Similarly to Hope, although with no initial intentions of turning it into a career, Millie also turned to content creation throughout Lockdown, but as a release. You might recognise her better as @Wholesome.Mils on social media. 

She continued posting wholesome lifestyle videos after graduation, and fell in love with the work and opportunities the world of social media offered her, so much so that after three months in the corporate world, she quit her job.

“I asked myself why the hell was I in this dreary, awful job, when I was at the point where I could live out my passion?” she says “But it still took a lot of bravery.”

Millie practicing her yoga on a mountain top in Cape Town, South Africa

Millie is certainly reaping the rewards of her bravery. She has now amassed over 300,000 followers and earns a living, doing something she never anticipated, but something she loves.

“It’s been beautiful,” she said, about growing her online community. “It’s been up and down, because engagement comes and goes, but that’s just part of it.

“It’s a weird thing to navigate in your 20s, when you’re so prone to judgement. But remember, no one really cares!”

Now filled with hunger for new experiences rather than dread, Millie’s experience with change doesn’t end here, and probably won’t end anytime soon. 

After both her romantic and corporate breakups, she bought a one way ticket to South Africa and embarked on a yoga teacher training course, thrilled at the thought of no end date being in sight.

“I was reading this book called ‘The Universe has your Back’ (which any 20-something should read by the way) and ended up thinking ‘yeah – the universe does have my f*cking back,” she says “I’m going to go.”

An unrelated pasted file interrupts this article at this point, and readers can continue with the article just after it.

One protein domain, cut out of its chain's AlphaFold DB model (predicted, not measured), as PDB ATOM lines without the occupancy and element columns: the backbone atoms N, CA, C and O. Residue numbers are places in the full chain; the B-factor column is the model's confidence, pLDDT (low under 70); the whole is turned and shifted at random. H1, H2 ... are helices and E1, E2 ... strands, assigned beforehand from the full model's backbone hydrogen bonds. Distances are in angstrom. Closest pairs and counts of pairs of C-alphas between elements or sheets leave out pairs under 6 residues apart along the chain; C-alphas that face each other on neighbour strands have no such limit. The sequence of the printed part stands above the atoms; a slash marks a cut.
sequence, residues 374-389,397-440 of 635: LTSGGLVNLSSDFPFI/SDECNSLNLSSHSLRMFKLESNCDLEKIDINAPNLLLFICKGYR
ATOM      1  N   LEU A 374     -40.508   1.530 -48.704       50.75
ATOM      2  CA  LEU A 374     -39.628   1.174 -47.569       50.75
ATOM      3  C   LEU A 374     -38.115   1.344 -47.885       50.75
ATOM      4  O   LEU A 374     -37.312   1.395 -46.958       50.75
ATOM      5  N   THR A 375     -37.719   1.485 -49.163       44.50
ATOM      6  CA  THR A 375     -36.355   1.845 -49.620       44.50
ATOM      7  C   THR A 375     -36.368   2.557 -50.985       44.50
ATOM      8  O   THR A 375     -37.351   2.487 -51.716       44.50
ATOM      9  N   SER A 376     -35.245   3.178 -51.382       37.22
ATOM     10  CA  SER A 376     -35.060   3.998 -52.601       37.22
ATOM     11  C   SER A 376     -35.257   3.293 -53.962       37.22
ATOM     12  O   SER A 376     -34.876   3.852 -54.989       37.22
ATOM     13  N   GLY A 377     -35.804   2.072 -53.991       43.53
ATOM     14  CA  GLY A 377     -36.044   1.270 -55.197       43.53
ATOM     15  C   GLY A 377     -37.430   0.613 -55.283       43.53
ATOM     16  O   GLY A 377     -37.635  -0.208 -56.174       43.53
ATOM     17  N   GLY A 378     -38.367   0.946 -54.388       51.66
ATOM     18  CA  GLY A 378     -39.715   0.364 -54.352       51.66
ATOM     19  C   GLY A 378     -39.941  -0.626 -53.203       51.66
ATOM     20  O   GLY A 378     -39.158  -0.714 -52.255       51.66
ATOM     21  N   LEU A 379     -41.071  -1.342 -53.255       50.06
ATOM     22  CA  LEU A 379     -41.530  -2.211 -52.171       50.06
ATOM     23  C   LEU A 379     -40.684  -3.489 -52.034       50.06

“That’s what can be so beautiful about being in your early 20s. It was my most fearless and courageous age.”

A testament to her triumphs since her uni days, Durham University invited Millie back to deliver a guest lecture, something she never imagined would happen. “It was a real full circle moment,” she recalls. “I stood up there just thinking ‘Wow. I actually cannot believe I’m doing this’.

You might be sat there thinking ‘oh sh*t’, as Claire, Hope and Millie were for at at least one moment. They all ended up in places they never anticipated finding themselves, but their stories aren’t cautionary tales. They all ended up finding happiness and fulfilment. 

So, in the wholesome words of Wholesome Mills, “Give yourself more credit than you do, because it’s such a hard age to navigate and you’re normally doing so much better than you think.

“Everything eventually works itself out.”

If you are in need of any financial assistance, you can access resources at citizensadvice.org or you can check out what a financial advisor who spoke to Messy says, here. If you are struggling with your mental health, we urge you to speak to someone and reach out for help. You can access support at samaritans.org.